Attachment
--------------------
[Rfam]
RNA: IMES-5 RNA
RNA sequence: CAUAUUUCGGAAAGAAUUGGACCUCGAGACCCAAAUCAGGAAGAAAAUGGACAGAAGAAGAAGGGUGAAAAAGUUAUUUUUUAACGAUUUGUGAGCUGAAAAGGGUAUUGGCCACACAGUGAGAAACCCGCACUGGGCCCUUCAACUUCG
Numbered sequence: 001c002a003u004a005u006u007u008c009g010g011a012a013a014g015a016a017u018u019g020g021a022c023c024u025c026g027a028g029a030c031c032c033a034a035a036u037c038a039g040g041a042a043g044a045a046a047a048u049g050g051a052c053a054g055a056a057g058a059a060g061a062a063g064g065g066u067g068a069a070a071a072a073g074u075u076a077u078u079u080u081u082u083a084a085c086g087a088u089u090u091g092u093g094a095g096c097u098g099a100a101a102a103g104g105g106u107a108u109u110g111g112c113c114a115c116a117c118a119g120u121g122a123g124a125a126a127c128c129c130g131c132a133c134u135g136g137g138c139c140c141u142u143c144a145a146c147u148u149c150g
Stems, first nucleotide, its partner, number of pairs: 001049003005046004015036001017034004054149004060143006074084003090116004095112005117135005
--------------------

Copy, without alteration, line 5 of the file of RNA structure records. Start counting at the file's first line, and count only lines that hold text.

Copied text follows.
Stems, first nucleotide, its partner, number of pairs: 001049003005046004015036001017034004054149004060143006074084003090116004095112005117135005